Xanthogranulomatous pyelonephritis in a horseshoe kidney.
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Xanthogranulomatous pyelonephritis is an uncommon form of chronic pyelonephritis characterised by a destructive granulomatous process of the renal parenchyma with abscess formation. XGPN occurs in approximately 1% of all renal infections. XGPN is four times more common in women than men, and is usually noted in the 5th and 6th decades of life. XGPN displays neoplasm-like properties capable of local tissue invasion and destruction, and is occasionally referred to as a pseudotumour. (2) Most cases occur in the setting of infected obstruction owing to renal calculi. The pathognomonic microscopic feature is that of lipid-laden, foamy macrophages; (3) hence the prefix xantho-, from the Greek xanthos, meaning yellow.
A horseshoe kidney represents the most common renal fusion anomaly, where the two kidneys are connected across the midline by an isthmus. Horseshoe kidneys are frequently complicated by obstruction, infection and calculus formation, and have an increased risk of renal malignancy development, especially Wilms' tumour.
The combination of a nonfunctioning enlarged kidney, a central calculus within a contracted renal pelvis, expansion of the calyces, and inflammatory changes in the perinephric fat is strongly suggestive of XGPN. (4) The contracted renal pelvis with dilated calyces has been likened to the pawprint of a bear; hence the diagnostic bear paw sign. (5)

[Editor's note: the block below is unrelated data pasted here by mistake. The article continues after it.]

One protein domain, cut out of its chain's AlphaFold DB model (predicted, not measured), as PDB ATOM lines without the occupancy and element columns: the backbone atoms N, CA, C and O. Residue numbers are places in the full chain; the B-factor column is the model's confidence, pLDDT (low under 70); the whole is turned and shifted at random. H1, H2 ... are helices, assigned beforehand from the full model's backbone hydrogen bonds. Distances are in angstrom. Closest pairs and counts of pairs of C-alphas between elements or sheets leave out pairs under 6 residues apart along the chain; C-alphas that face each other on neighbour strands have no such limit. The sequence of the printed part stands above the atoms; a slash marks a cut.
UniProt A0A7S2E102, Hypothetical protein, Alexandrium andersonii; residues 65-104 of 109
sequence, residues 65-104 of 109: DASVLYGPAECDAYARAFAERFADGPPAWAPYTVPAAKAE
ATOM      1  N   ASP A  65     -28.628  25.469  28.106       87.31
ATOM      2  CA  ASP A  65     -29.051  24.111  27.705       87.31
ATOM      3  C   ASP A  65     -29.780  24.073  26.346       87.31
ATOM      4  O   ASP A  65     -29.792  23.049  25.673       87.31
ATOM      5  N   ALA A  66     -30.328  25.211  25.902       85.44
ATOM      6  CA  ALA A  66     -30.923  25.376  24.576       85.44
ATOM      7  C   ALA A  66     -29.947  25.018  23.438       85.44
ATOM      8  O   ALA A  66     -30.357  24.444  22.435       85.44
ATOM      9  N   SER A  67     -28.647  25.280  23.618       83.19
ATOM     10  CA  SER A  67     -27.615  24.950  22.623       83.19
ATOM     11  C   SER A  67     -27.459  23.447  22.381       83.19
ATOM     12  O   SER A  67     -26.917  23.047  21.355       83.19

Although the branching pattern of hypoattenuation that extends from the contracted renal pelvis may suggest hydronephrosis, it actually corresponds to an extensive inflammatory infiltrate rather than fluid in almost all cases. Renal function (excretion) is rarely seen at the time of diagnosis, although variable rim-enhancement surrounding the central branching inflammatory process is common.
The majority of cases demonstrate a highly specific set of findings that allows the radiologist to diagnose the condition confidently. Surgical planning depends on the accurate assessment of the extrarenal extent of disease, further supporting CT investigation as the imaging modality of choice.
(1.) Mongha R, Dutta A, Vijay M, Chatterjee U, Chakraborty SC. Xanthogranulomatous pyelonephritis in a horseshoe kidney. Saudi J Kidney Dis Transpl 2010;21:515-517.
(2.) Lorentzen M, Nielsen HO. Xanthogranulomatous pyelonephritis. Scand J Urol Nephrol 1980;14(2):193-200.
(3.) Learning Radiology.com. Xanthogranulomatous pyelonephritis. http://www.learningradiology.com/archives2010/COW%20393-XGPN/xgpncorrect.htm (accessed 18 July 2012).
(4.) Craig WD, Wagner BJ, Travis MD. Pyelonephritis: radiologic-pathologic review. Radiographics 2008;28(1):255-277.
(5.) Dyer RB, Chen MY, Zagoria RJ. Classic signs in uroradiology. Radiographics 2004;24(1):247-280.
C Basson, J de Witt
Division of Radiodiagnosis, Tygerberg Academic Hospital, Bellville, Western Cape
C Basson, MB ChB J de Witt, MB ChB
Corresponding author: J de Witt (firstname.lastname@example.org)
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|Title Annotation:||PICTORIAL INTERLUDE|
|Author:||Basson, C.; de Witt, J.|
|Publication:||South African Journal of Radiology|
|Article Type:||Case study|
|Date:||Mar 1, 2013|
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